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Why can’t we nuke hurricanes?

Every meteorologist I know has been asked that question, and more than once. To some of you, that may seem like a dumb question. But I can see why many would wonder why we couldn’t harness the tremendous power of a H-bomb to suppress the power of a hurricane. Now that hurricane season has begun, that question will be raised again in some quarters. (In fact, there is something brewing in the Bay of Campeche).

In doing a little research to refresh my memory on the math and physics on this issue, I did run across one shocker. This idea was seriously considered during my childhood by the director of what was then called the U.S. Weather Bureau. As reported by National Geographic, “In a speech delivered at the National Press Club on October 11, 1961, Francis W. Riechelderfer, the head of the U.S. Weather Bureau, said he could 'imagine the possibility someday of exploding a nuclear bomb on a hurricane far at sea.' ” (Although, comfortingly, Riechelderfer added that the Weather Bureau would not begin acquiring a nuclear arsenal “until we know what we’re doing.”)” Riechelderfer, true enough, came from an era in which the science of meteorology was still somewhat more primitive. Still, I was amazed he didn’t check out some of the numbers and consequences.

 The question is raised often enough that NOAA maintains a web page explaining why this idea is a no-go. It’s also very interesting to find this idea as recently as 1999 had a proponent in a Sandia National Laboratory meteorologist with a more advanced education than Riechelderfer. Jack Reed proposed using submarine-launched nuclear-tipped missiles beneath a hurricane eye. Because H-bombs lift a towering mass of warm air up to 20 miles, he hypothesized the warm air in thermonuclear detonations would be replaced by cooler, denser air at the surface, weakening the convective process fueling the hurricane. He calculated 20 megatons would probably take a Category 5 down to a Category 2. I decided to do a little math of my own. One of the more advanced variants of the Trident missile carried by our subs can carry up to 14 warheads of 100 kilotons each. Yes, each warhead is an H bomb, but that’s only 1400 kilotons per missile. The Ohio class Trident subs carry 24 ICBMs. About 15-16 multiple warhead ICBMs would have to be launched to reach Reed’s megatonnage estimate.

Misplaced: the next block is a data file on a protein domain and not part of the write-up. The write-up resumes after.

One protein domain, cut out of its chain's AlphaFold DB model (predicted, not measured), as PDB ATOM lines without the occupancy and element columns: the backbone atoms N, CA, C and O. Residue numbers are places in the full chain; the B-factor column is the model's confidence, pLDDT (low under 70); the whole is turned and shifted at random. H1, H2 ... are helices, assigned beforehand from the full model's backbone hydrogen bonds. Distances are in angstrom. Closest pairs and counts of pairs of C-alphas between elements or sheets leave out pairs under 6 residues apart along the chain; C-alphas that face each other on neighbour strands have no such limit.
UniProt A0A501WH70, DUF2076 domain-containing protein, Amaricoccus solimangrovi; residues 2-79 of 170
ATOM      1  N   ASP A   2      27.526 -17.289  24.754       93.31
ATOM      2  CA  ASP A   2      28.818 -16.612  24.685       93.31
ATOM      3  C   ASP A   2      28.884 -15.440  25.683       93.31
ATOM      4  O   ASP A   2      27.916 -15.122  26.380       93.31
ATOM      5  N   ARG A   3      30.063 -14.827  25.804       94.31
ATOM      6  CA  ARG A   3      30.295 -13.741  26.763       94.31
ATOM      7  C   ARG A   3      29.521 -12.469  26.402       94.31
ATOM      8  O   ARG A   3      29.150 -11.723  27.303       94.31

That’s a lot of thermonuclear explosions. Apart from violating the nuclear test ban treaty, let’s examine some of the other problems with the whole idea. Of course, we can start with the radiation produced by detonating more than 200 H bombs at the same time. The thought of highly radioactive bomb particulates and water droplets being whipped around in the atmosphere doesn’t sound like a bright idea. Even if the detonations succeeded in weakening the hurricane, such a storm could still approach land carrying dangerous radioactive particles and droplets.

 The basic idea behind this hypothesis, safety issues aside, is fatally flawed. Chris Landsea (that’s his real name), a senior researcher at the National Hurricane Center, has done some of the energy math. Hurricanes get much of their energy from warm ocean waters. The condensation of water vapor in the hurricane releases lots of heat into the atmosphere. A fully developed hurricane, he says, releases 50+ terawatts of heat energy, and only 1% of that is converted to wind. As Landsea told LiveScience, the heat release in such a hurricane is the equivalent of a 10 megaton bomb every 20 minutes. He went on to calculate the entire human race used only 1/3 of that amount of energy in an entire year. LiveScience’s technical writer Rachel Kaufman put it succinctly: “So bombing a hurricane might be about as effective as trying to stop a speeding Buick with a feather.”

Landsea also speculated there is some chance the heat released from thermonuclear explosions might even strengthen a hurricane.

One might ask why this might not work with weaker tropical depressions and disturbances. In an average year, Landsea states, there are 80 such disturbances in the Atlantic basin, and only a few become hurricanes. Apart from the potentially deadly environmental issues, that would be a wild guessing game trying to figure out which tropical disturbances to target with big time thermonuclear ordinance.

There had been one type of realistic geoengineering attempted for more than a decade in the government’s Project Stormfury. General Electric’s Vincent Schaefer (later a SUNY Albany meteorology professor) was the primary pioneer in cloud seeding. Particles of silver iodide when dropped into super-cooled water vapor (water vapor that remains liquid even in minus-40 degree air due to a lack of nuclei) provides the nuclei so that condensation of the vapor can begin. The hypothesis was that cloud seeding might condense enough super-cooled water vapor at upper levels of a hurricane to “force” a hurricane to produce much more rain and outrun its fuel supply over open waters away from land. The physics behind this hypothesis, unlike the nuclear bomb fantasies, had merit. The fatal flaw, in many years of repeated attempts far out to sea, turned out to be the lack of enough super-cooled water vapor in hurricanes to fuel the rainout process. Tropical cyclones have warm core circulations, and it became known after repeated attempts they don’t carry nearly as much super-cooled water vapor as a cold core nontropical cyclone.

So now you know why it’s a really dumb idea to nuke hurricanes.

We’ll deal with tornadoes another time.

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